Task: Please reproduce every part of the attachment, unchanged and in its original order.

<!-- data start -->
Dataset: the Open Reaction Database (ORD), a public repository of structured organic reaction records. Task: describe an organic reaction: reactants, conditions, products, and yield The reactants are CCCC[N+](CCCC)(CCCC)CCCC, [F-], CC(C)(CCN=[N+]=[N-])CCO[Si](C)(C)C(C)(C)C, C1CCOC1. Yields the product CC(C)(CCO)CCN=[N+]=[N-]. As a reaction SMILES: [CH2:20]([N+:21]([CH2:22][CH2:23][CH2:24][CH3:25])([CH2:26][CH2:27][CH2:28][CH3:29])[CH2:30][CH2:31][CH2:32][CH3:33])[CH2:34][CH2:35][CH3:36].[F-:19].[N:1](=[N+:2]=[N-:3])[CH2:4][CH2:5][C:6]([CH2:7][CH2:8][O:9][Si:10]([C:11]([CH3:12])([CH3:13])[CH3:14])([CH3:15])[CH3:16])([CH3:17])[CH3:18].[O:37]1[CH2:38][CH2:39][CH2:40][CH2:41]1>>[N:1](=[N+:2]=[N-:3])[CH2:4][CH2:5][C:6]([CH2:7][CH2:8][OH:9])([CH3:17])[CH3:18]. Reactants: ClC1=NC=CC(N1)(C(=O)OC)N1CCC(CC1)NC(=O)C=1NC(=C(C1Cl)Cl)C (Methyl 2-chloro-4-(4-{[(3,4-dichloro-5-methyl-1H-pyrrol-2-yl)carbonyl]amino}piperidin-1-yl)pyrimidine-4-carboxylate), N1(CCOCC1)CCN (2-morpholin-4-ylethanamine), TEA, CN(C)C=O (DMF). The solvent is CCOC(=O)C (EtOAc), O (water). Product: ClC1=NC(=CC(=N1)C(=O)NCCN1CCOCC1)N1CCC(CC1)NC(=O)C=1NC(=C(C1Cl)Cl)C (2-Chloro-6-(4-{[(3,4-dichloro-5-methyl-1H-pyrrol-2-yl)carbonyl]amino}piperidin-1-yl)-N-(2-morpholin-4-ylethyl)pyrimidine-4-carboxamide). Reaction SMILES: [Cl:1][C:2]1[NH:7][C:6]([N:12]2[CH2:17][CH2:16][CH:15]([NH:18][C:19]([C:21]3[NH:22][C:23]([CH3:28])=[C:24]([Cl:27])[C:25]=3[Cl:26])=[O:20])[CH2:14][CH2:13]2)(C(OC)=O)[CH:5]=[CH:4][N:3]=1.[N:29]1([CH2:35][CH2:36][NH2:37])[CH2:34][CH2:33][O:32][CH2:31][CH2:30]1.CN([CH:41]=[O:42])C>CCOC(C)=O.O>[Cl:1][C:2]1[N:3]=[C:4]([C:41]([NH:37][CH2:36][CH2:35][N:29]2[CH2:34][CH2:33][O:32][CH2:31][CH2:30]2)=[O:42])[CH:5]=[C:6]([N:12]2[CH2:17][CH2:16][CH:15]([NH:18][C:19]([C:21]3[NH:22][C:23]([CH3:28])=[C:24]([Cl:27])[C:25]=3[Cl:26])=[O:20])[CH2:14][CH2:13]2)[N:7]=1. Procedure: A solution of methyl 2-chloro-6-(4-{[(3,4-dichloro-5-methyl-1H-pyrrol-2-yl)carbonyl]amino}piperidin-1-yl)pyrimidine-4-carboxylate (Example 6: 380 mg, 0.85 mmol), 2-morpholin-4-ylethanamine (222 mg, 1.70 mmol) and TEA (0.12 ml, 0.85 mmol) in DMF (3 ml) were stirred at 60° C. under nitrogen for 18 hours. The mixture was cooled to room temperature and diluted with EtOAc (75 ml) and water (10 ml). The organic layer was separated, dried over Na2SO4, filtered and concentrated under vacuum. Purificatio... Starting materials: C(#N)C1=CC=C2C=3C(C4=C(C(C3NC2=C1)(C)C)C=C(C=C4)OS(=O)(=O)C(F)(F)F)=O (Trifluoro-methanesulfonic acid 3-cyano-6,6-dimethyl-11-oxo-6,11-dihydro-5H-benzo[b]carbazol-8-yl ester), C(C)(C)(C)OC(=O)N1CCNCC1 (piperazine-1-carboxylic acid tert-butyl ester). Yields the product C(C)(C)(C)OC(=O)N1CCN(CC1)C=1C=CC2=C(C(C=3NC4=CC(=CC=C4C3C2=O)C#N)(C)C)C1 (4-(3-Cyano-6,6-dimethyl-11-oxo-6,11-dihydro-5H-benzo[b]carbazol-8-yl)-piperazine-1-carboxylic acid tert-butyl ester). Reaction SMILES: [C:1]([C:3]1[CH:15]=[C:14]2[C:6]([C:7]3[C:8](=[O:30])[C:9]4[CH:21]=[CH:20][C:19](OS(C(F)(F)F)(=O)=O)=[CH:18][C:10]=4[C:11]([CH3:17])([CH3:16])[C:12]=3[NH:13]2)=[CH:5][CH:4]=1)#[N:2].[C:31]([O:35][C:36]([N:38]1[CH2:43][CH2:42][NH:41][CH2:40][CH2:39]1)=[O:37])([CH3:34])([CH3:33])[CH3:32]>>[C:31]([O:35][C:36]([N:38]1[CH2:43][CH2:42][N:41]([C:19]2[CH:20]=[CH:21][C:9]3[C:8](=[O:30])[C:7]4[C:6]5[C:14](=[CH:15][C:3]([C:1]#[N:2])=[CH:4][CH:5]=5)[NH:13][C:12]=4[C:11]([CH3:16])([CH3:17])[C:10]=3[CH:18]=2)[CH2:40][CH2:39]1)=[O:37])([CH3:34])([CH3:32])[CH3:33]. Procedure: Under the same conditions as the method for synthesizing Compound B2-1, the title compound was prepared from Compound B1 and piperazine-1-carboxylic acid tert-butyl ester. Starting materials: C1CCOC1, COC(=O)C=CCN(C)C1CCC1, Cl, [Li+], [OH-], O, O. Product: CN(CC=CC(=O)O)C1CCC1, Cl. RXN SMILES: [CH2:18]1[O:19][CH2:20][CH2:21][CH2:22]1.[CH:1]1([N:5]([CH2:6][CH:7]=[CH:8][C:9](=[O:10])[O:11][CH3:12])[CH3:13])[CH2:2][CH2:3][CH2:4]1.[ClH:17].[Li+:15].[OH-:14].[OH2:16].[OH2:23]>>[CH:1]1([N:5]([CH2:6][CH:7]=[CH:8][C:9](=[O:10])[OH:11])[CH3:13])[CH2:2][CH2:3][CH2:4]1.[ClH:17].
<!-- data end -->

Dataset: the Open Reaction Database (ORD), a public repository of structured organic reaction records. Task: describe an organic reaction: reactants, conditions, products, and yield The reactants are CCCC[N+](CCCC)(CCCC)CCCC, [F-], CC(C)(CCN=[N+]=[N-])CCO[Si](C)(C)C(C)(C)C, C1CCOC1. Yields the product CC(C)(CCO)CCN=[N+]=[N-]. As a reaction SMILES: [CH2:20]([N+:21]([CH2:22][CH2:23][CH2:24][CH3:25])([CH2:26][CH2:27][CH2:28][CH3:29])[CH2:30][CH2:31][CH2:32][CH3:33])[CH2:34][CH2:35][CH3:36].[F-:19].[N:1](=[N+:2]=[N-:3])[CH2:4][CH2:5][C:6]([CH2:7][CH2:8][O:9][Si:10]([C:11]([CH3:12])([CH3:13])[CH3:14])([CH3:15])[CH3:16])([CH3:17])[CH3:18].[O:37]1[CH2:38][CH2:39][CH2:40][CH2:41]1>>[N:1](=[N+:2]=[N-:3])[CH2:4][CH2:5][C:6]([CH2:7][CH2:8][OH:9])([CH3:17])[CH3:18]. Reactants: ClC1=NC=CC(N1)(C(=O)OC)N1CCC(CC1)NC(=O)C=1NC(=C(C1Cl)Cl)C (Methyl 2-chloro-4-(4-{[(3,4-dichloro-5-methyl-1H-pyrrol-2-yl)carbonyl]amino}piperidin-1-yl)pyrimidine-4-carboxylate), N1(CCOCC1)CCN (2-morpholin-4-ylethanamine), TEA, CN(C)C=O (DMF). The solvent is CCOC(=O)C (EtOAc), O (water). Product: ClC1=NC(=CC(=N1)C(=O)NCCN1CCOCC1)N1CCC(CC1)NC(=O)C=1NC(=C(C1Cl)Cl)C (2-Chloro-6-(4-{[(3,4-dichloro-5-methyl-1H-pyrrol-2-yl)carbonyl]amino}piperidin-1-yl)-N-(2-morpholin-4-ylethyl)pyrimidine-4-carboxamide). Reaction SMILES: [Cl:1][C:2]1[NH:7][C:6]([N:12]2[CH2:17][CH2:16][CH:15]([NH:18][C:19]([C:21]3[NH:22][C:23]([CH3:28])=[C:24]([Cl:27])[C:25]=3[Cl:26])=[O:20])[CH2:14][CH2:13]2)(C(OC)=O)[CH:5]=[CH:4][N:3]=1.[N:29]1([CH2:35][CH2:36][NH2:37])[CH2:34][CH2:33][O:32][CH2:31][CH2:30]1.CN([CH:41]=[O:42])C>CCOC(C)=O.O>[Cl:1][C:2]1[N:3]=[C:4]([C:41]([NH:37][CH2:36][CH2:35][N:29]2[CH2:34][CH2:33][O:32][CH2:31][CH2:30]2)=[O:42])[CH:5]=[C:6]([N:12]2[CH2:17][CH2:16][CH:15]([NH:18][C:19]([C:21]3[NH:22][C:23]([CH3:28])=[C:24]([Cl:27])[C:25]=3[Cl:26])=[O:20])[CH2:14][CH2:13]2)[N:7]=1. Procedure: A solution of methyl 2-chloro-6-(4-{[(3,4-dichloro-5-methyl-1H-pyrrol-2-yl)carbonyl]amino}piperidin-1-yl)pyrimidine-4-carboxylate (Example 6: 380 mg, 0.85 mmol), 2-morpholin-4-ylethanamine (222 mg, 1.70 mmol) and TEA (0.12 ml, 0.85 mmol) in DMF (3 ml) were stirred at 60° C. under nitrogen for 18 hours. The mixture was cooled to room temperature and diluted with EtOAc (75 ml) and water (10 ml). The organic layer was separated, dried over Na2SO4, filtered and concentrated under vacuum. Purificatio... Starting materials: C(#N)C1=CC=C2C=3C(C4=C(C(C3NC2=C1)(C)C)C=C(C=C4)OS(=O)(=O)C(F)(F)F)=O (Trifluoro-methanesulfonic acid 3-cyano-6,6-dimethyl-11-oxo-6,11-dihydro-5H-benzo[b]carbazol-8-yl ester), C(C)(C)(C)OC(=O)N1CCNCC1 (piperazine-1-carboxylic acid tert-butyl ester). Yields the product C(C)(C)(C)OC(=O)N1CCN(CC1)C=1C=CC2=C(C(C=3NC4=CC(=CC=C4C3C2=O)C#N)(C)C)C1 (4-(3-Cyano-6,6-dimethyl-11-oxo-6,11-dihydro-5H-benzo[b]carbazol-8-yl)-piperazine-1-carboxylic acid tert-butyl ester). Reaction SMILES: [C:1]([C:3]1[CH:15]=[C:14]2[C:6]([C:7]3[C:8](=[O:30])[C:9]4[CH:21]=[CH:20][C:19](OS(C(F)(F)F)(=O)=O)=[CH:18][C:10]=4[C:11]([CH3:17])([CH3:16])[C:12]=3[NH:13]2)=[CH:5][CH:4]=1)#[N:2].[C:31]([O:35][C:36]([N:38]1[CH2:43][CH2:42][NH:41][CH2:40][CH2:39]1)=[O:37])([CH3:34])([CH3:33])[CH3:32]>>[C:31]([O:35][C:36]([N:38]1[CH2:43][CH2:42][N:41]([C:19]2[CH:20]=[CH:21][C:9]3[C:8](=[O:30])[C:7]4[C:6]5[C:14](=[CH:15][C:3]([C:1]#[N:2])=[CH:4][CH:5]=5)[NH:13][C:12]=4[C:11]([CH3:16])([CH3:17])[C:10]=3[CH:18]=2)[CH2:40][CH2:39]1)=[O:37])([CH3:34])([CH3:32])[CH3:33]. Procedure: Under the same conditions as the method for synthesizing Compound B2-1, the title compound was prepared from Compound B1 and piperazine-1-carboxylic acid tert-butyl ester. Starting materials: C1CCOC1, COC(=O)C=CCN(C)C1CCC1, Cl, [Li+], [OH-], O, O. Product: CN(CC=CC(=O)O)C1CCC1, Cl. RXN SMILES: [CH2:18]1[O:19][CH2:20][CH2:21][CH2:22]1.[CH:1]1([N:5]([CH2:6][CH:7]=[CH:8][C:9](=[O:10])[O:11][CH3:12])[CH3:13])[CH2:2][CH2:3][CH2:4]1.[ClH:17].[Li+:15].[OH-:14].[OH2:16].[OH2:23]>>[CH:1]1([N:5]([CH2:6][CH:7]=[CH:8][C:9](=[O:10])[OH:11])[CH3:13])[CH2:2][CH2:3][CH2:4]1.[ClH:17].